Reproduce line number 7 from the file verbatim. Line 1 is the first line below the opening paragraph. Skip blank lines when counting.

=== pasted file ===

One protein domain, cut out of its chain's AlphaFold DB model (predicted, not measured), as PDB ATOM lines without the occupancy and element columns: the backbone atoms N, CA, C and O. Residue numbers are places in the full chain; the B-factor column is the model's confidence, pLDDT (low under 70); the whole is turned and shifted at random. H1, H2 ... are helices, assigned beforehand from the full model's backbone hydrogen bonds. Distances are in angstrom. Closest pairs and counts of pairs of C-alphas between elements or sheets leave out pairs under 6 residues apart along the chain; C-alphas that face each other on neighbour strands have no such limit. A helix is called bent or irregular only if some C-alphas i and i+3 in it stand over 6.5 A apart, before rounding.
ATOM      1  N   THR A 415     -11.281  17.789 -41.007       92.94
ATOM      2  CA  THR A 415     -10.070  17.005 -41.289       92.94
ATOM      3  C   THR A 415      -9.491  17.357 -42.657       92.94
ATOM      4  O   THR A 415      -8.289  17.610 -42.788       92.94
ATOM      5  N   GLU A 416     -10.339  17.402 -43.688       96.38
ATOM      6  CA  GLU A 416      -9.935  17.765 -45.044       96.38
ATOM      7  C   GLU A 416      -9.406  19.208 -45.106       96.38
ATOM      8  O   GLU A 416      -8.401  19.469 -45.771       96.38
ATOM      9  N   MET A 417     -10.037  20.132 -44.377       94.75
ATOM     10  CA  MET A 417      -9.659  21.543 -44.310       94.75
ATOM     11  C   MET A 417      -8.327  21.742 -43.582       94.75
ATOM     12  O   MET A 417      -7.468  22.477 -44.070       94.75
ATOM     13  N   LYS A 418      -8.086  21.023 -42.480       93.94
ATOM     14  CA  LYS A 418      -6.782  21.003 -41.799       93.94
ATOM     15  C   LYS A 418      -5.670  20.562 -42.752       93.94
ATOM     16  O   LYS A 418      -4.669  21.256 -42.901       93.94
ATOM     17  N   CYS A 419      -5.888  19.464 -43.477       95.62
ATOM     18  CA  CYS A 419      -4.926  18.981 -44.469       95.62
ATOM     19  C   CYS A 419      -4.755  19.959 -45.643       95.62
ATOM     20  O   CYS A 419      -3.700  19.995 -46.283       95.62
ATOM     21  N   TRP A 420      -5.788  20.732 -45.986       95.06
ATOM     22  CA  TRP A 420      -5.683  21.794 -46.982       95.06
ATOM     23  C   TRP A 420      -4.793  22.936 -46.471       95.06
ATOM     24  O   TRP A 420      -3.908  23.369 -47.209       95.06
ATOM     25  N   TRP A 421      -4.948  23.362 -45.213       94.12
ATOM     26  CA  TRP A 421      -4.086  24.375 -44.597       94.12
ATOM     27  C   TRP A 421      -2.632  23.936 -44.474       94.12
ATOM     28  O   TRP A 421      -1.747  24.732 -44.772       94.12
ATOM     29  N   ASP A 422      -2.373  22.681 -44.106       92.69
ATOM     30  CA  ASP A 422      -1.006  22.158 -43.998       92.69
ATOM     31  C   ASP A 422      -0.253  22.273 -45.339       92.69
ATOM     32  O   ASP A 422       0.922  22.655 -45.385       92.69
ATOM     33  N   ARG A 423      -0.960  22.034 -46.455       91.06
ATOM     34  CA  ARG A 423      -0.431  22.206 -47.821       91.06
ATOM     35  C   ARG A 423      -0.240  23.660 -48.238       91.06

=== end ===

ATOM      7  C   GLU A 416      -9.406  19.208 -45.106       96.38